Climate solutions,  Creating social change

What are climate solutions?

I remember the days when climate change was never in the news. Crickets. I’d scan the internet news, looking. Once in a very rare while, there’d be a tiny hint of it, but nothing direct.

I’m referring to the early days of my change-making journey, in the early 2000s. At that time, I felt it was my job to tell people global-warming-global-warming-global-warming at every turn. (It didn’t go down particularly well. I got lots of pushback. “There’s no such thing as global warming” etc.)

Today, it seems like the words “climate change”, together with the drama of the climate-driven disasters we’re seeing, is in the news daily. Some major media sites now have entire sections devoted to climate news: “Climate” appears as a header, just like “Business” and “Entertainment.”

But even today, nearly all this news is still focused on climate-as-a-problem, and climate-as-drama. Very very few of these many articles end with “here’s what you can do.” In that, they portray climate as unsolvable.

But that’s not true.

In December 2020, Dr Joeri Rogelj of Grantham Institute in London and a lead author of the Sixth Assessment of the Intergovernmental Panel on Climate Change made a remarkable statement: “It is our best understanding that, if we bring carbon dioxide [emissions] down to net zero, the warming will level off. The climate will stabilize within a decade or two. There will be very little to no additional warming. Our best estimate is zero.” (1)

What a shift to solutions might look like

I recall noticing a shift media made in their reporting about COVID-19, as well as the shift they made in any reporting that mentioned suicide: They began ending each article with a “what you can do” section. “Here’s the suicide hotline number.” “Here’s what CDC tells you to do about COVID.” They finished the story.

With climate, the media’s not there yet.

My hunch is, they don’t want to tell the full story. They don’t want to speak truth to power.

Because ultimately, the answer to “what can we do about climate change, what will make this quit getting worse, what are climate solutions?” is:

  • quit fossils. all of them. as soon as possible.
  • boost regeneration, pour resources and effort and focus and public will into regeneration.
  • transform consumerism (which means overhauling our current economic systems)
  • as we reconstruct new systems, new ways of living, include ALL people.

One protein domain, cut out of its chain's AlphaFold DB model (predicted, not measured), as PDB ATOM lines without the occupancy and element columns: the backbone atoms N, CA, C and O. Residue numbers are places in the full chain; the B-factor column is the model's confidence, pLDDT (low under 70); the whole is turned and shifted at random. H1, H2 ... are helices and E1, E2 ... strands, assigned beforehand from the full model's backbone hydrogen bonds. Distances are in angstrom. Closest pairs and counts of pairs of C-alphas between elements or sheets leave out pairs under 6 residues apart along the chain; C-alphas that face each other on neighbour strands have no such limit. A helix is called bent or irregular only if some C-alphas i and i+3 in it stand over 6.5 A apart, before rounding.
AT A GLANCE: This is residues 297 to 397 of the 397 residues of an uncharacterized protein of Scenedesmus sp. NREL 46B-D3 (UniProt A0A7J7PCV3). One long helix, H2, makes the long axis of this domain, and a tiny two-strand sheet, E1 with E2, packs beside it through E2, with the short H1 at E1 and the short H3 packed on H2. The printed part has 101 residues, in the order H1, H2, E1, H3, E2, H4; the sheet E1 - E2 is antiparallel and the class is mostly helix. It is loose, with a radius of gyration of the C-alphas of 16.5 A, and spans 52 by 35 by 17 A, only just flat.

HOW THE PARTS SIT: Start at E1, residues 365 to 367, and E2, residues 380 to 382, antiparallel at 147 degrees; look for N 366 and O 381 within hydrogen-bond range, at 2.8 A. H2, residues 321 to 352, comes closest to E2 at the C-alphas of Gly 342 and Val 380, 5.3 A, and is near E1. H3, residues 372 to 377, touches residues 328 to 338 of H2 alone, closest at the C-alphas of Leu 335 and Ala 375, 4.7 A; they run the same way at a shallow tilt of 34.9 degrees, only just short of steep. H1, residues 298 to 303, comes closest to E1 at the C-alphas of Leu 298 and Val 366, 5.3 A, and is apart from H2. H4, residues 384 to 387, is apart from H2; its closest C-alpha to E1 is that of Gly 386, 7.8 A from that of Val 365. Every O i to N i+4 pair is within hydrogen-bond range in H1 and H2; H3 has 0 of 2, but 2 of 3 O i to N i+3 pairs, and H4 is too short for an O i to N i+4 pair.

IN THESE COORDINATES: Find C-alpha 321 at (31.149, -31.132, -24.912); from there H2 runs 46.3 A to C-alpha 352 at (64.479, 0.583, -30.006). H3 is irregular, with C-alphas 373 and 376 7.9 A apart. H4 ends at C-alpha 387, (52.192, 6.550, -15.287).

(Why do I choose these three?)

With a to-do list like that, it’s no wonder there’s no mention of solutions. It flies in the face of 100% of media’s advertisers, their funding base.

That’s why it takes unpaid bloggers like me to say it out loud.

Where to learn more about solutions

In my opinion, each of us who cares about climate should have a doggeared copy of Drawdown: The most comprehensive plan ever proposed to reverse global warming and Regeneration: Ending the climate crisis in one generation , each edited by Paul Hawken. I say doggeared, because it’s not just “having” or “owning” these two books, it’s about using the books, reading them, referring to them, telling all your friends and relatives about them.

Don’t worry. They have lots of pretty pictures.

Each of these books presents, analyzes, and quantifies many, many climate solutions. Choose yours. Figure out how to devote your life to it. Figure out how to fold elements of the others into your lifestyle.

(Um, if you’ve been reading this blog, or coming to my events, I’ve been easing you in this direction for 15+ years)

But these two books aren’t the complete picture. Drawdown addresses the reduction of emissions, and quite a bit of regeneration. Regeneration takes a much deeper look at what needs to happen with respect to carbon sinks. But neither tackle consumerism and the economy that drives it, head on. But neither take on the scope of the new systems/new lifestyles we grassroots people need to shift to (that last point is the reason I initially panned Drawdown when it first came out).

For lifestyle shift, you need something like The Transition Handbook, edited by Rob Hopkins. It’s another pretty-picture book, again packed with possibilities. Simply paging through it will make your heart sing, that there are so many people out there doing such great stuff.

As you’re paging through The Transition Handbook, let your mind wander to the action already taking place around you. You’ll see a picture, or an inset box, and you’ll undoubtedly say to yourself “hey, I saw something like that, right here in my city / my neighborhood.” So, join in. Go meet the people. (they’re your kind of people!) Participate.

With what time?

What better do you have to devote your life to?